In partial fulfilment of that, the centre now runs a degree programme in Governance and Development as well as a Masters programme in Governance and Leadership. These two are in addition to numerous short courses in Kiswahili Language, Leadership, Governance, Advocacy, Accountability and Community Development, Impact Assessment, Change Management, Fundraising and Grants Management, among very many others, all vital skills for governing modernity and the emerging post modern world.
Two most interesting features about the degree programmes must be, one, the notion of the semester at MSTCDC. It is not your regular 17 weeks type. Rather, the centre has calculated the hours involved in the traditional semester and concluded that it can be done within six weeks. Thereafter, the students go away temporarily. Those who came to the programme from a working engagement return to work while those who have not come so either go to seek for internship opportunities or innovate, using the practical ideas they have got in the school so far. In other words, the training has been planned in such a manner that breaks it between a learning and a doing world. It is not one long heck of booking, cut off from the world of work.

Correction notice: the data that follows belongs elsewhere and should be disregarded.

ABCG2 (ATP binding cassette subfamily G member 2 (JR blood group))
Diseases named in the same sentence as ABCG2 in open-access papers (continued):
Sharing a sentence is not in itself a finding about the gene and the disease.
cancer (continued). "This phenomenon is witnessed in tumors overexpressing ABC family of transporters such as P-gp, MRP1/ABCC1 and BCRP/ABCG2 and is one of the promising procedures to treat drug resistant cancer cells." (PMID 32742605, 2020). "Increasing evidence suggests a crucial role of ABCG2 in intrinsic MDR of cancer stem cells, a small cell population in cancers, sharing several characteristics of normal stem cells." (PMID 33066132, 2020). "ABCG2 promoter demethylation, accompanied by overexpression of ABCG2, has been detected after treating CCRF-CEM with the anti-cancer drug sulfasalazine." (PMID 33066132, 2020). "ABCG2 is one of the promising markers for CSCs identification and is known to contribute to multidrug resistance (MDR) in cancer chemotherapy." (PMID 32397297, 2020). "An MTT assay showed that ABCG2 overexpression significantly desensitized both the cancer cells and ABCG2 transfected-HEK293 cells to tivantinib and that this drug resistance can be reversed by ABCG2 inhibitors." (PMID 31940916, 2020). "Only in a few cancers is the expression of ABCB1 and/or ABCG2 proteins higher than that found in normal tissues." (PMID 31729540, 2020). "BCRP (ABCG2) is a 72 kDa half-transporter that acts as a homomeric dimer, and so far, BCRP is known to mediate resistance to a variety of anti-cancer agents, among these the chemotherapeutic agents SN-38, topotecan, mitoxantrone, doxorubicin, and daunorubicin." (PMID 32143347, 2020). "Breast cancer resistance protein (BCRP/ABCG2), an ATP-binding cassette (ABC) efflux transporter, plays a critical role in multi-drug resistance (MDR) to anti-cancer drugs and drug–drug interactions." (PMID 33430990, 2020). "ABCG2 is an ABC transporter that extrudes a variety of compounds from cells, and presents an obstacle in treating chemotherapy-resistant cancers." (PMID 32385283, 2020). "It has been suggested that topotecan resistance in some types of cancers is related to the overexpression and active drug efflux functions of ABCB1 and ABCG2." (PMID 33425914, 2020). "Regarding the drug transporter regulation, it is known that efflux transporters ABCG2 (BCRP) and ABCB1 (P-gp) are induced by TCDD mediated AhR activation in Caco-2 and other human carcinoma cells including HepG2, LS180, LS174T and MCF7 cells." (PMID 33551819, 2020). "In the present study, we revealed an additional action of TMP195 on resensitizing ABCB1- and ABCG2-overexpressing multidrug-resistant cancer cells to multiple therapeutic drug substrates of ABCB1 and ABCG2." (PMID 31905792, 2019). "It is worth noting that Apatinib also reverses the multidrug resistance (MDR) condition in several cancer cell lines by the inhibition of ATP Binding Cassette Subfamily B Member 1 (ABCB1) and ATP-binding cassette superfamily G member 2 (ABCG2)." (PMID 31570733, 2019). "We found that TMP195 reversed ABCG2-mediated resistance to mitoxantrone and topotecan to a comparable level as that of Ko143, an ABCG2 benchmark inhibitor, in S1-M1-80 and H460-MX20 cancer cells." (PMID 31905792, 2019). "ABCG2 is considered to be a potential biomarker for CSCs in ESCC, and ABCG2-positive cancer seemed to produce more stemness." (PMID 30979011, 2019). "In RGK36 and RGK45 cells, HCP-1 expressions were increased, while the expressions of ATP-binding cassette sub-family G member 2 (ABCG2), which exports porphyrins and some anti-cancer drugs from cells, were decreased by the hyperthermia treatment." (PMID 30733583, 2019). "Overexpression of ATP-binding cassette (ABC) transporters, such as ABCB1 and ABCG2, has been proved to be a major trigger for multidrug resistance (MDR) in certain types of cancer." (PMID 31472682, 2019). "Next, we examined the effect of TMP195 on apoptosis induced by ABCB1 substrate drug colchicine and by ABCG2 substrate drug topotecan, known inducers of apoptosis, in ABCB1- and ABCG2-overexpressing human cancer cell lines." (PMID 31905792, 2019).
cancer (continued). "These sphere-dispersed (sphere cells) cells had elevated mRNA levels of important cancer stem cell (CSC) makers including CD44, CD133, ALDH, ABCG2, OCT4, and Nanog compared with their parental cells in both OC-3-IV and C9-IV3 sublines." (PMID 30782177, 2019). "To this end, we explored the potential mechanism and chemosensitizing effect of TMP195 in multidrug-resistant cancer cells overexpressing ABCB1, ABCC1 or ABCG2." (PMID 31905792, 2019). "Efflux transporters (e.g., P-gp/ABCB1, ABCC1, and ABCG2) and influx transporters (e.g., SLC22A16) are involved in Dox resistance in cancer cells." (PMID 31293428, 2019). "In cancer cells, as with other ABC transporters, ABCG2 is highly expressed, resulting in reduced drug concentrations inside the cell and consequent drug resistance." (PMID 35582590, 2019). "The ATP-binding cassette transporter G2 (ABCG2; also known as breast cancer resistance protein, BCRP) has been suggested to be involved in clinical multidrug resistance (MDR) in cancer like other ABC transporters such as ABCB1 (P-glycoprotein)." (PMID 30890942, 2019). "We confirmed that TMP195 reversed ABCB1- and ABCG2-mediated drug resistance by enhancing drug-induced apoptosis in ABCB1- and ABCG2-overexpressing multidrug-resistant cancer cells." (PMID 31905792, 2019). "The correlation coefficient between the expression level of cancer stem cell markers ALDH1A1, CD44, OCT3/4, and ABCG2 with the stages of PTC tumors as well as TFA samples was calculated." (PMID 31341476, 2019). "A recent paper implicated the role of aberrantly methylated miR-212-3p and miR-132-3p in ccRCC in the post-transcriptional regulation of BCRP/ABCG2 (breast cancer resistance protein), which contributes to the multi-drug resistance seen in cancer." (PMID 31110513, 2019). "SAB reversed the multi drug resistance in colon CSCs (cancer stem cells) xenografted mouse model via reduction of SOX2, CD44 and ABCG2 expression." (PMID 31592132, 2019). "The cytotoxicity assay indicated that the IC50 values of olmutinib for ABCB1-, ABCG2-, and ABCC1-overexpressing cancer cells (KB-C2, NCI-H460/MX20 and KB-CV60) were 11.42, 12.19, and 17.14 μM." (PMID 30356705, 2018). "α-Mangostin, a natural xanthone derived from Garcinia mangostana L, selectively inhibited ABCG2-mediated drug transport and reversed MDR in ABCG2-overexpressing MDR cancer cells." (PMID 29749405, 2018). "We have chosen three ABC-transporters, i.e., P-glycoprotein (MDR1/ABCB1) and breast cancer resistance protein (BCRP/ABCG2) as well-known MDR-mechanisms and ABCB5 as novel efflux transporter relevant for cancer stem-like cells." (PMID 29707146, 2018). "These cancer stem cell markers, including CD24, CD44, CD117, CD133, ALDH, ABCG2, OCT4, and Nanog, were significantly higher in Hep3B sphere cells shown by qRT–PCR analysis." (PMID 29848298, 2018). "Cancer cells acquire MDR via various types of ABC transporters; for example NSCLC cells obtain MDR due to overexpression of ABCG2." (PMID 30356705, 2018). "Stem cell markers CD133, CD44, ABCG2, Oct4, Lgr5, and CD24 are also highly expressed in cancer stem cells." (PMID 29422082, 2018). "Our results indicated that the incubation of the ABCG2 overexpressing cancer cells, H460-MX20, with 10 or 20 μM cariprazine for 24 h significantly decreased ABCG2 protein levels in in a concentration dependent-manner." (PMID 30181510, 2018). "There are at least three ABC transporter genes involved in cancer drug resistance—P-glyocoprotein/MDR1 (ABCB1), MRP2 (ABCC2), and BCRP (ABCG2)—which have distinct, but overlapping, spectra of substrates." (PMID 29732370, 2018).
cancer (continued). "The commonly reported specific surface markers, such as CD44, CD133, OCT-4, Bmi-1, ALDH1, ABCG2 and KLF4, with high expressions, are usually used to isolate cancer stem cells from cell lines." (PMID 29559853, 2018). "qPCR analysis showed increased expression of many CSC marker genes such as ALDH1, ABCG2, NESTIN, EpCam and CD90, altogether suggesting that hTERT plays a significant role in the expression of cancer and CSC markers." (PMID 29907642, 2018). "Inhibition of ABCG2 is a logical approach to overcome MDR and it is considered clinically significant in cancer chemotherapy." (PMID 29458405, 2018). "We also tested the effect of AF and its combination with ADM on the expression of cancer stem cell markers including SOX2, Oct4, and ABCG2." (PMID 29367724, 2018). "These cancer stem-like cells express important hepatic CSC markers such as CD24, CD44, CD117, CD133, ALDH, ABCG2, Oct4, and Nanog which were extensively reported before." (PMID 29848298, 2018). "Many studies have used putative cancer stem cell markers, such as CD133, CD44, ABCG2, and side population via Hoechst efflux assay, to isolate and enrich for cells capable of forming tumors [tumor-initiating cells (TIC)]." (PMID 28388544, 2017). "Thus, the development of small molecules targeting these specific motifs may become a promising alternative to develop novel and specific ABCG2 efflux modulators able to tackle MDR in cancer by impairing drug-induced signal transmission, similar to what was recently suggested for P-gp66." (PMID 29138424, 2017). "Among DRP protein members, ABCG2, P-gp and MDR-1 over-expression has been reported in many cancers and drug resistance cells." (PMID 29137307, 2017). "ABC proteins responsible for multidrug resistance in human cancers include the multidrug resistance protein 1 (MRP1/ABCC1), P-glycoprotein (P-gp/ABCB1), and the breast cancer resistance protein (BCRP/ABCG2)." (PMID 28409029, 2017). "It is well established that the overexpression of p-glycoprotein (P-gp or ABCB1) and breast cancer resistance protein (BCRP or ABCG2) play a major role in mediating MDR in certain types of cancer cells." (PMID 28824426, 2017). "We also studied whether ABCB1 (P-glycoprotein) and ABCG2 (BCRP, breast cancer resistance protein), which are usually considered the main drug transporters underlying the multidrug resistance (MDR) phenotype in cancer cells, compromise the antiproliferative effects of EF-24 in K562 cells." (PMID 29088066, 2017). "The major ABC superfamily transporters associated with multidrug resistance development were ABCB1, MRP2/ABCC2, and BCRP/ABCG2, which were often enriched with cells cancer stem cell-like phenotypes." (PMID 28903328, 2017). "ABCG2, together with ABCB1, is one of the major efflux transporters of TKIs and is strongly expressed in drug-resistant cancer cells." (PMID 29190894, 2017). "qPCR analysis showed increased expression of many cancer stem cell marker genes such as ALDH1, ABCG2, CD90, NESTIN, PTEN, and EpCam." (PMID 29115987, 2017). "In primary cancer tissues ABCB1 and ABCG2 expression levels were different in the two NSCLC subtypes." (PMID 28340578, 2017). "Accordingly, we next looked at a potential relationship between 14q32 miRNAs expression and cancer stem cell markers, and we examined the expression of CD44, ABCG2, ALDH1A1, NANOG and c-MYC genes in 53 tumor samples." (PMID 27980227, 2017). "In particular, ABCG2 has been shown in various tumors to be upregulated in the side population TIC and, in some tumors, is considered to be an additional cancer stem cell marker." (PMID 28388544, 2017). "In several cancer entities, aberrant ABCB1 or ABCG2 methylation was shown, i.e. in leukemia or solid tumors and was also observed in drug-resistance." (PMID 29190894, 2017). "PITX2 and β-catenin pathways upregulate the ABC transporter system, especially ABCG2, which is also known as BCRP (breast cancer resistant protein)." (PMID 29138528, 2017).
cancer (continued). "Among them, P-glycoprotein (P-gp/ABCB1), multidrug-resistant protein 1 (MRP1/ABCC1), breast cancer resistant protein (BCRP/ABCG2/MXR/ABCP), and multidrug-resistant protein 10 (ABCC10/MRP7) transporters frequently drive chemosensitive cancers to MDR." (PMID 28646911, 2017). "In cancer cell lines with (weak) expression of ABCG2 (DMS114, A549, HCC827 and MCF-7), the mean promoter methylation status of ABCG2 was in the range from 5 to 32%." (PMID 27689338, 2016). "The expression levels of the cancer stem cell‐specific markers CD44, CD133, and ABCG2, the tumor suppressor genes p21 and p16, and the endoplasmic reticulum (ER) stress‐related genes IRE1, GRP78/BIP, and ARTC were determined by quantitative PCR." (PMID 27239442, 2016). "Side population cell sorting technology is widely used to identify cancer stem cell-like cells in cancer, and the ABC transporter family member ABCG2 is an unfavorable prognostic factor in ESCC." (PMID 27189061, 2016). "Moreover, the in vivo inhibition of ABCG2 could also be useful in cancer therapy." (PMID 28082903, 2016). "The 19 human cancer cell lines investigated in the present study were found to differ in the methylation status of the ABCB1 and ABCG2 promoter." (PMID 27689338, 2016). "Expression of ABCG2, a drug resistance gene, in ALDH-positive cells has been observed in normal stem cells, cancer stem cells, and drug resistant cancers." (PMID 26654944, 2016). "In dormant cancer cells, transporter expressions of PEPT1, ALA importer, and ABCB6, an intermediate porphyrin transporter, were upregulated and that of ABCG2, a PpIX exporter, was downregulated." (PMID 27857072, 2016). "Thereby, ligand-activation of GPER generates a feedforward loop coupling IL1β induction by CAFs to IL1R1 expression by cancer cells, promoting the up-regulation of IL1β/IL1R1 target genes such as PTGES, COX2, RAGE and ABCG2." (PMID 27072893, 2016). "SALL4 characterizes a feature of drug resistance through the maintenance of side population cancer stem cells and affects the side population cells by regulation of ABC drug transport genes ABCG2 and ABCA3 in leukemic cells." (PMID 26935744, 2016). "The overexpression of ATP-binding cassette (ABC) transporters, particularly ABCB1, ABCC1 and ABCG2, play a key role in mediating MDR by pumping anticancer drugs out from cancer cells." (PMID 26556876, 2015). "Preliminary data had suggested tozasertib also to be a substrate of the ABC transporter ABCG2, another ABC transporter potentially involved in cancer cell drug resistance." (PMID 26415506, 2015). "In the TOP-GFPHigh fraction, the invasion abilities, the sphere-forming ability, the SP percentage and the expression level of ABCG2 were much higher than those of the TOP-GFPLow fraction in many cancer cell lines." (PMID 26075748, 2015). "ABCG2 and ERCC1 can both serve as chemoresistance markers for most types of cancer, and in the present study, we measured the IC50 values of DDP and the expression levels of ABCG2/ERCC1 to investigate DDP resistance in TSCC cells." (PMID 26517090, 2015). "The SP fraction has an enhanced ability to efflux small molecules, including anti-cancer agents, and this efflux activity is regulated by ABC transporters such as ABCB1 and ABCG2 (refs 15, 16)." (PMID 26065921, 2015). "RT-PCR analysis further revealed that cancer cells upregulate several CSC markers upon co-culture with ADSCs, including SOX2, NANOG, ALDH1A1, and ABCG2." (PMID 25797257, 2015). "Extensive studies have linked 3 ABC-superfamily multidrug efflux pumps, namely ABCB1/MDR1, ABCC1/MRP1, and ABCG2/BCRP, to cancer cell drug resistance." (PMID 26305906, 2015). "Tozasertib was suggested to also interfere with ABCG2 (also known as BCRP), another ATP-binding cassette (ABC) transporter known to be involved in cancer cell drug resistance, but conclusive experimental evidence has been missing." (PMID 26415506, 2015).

That has its attractions as well as distractions, a point the centre accepts. If someone has gone from, say, Nigeria to Arusha to take the degree in Governance and Development, for instance, how does s/he sustain travelling twice to Tanzania every year in the three year programme if s/he doesn’t have someone to stay with in Tanzania or is unable to secure an internship opportunity in Tanzania or nearby Kenya, Africa’s INGO headquarters? That applies to every other African students! Yet, its First Degree in Governance and Development is the sort of degree that is bound to attract students from all over because Governance, Global Governance, International Development, Global Civil Society and related modules are still new areas in the social sciences and very few universities have established traditions in them yet. Above all, it is a course that is highly marketable across the NGO world to broader international development practice to each of the nine main domains of contemporary global governance and even self-employment. It makes MS-TCDC a potential anchor for it in relation to the African Union.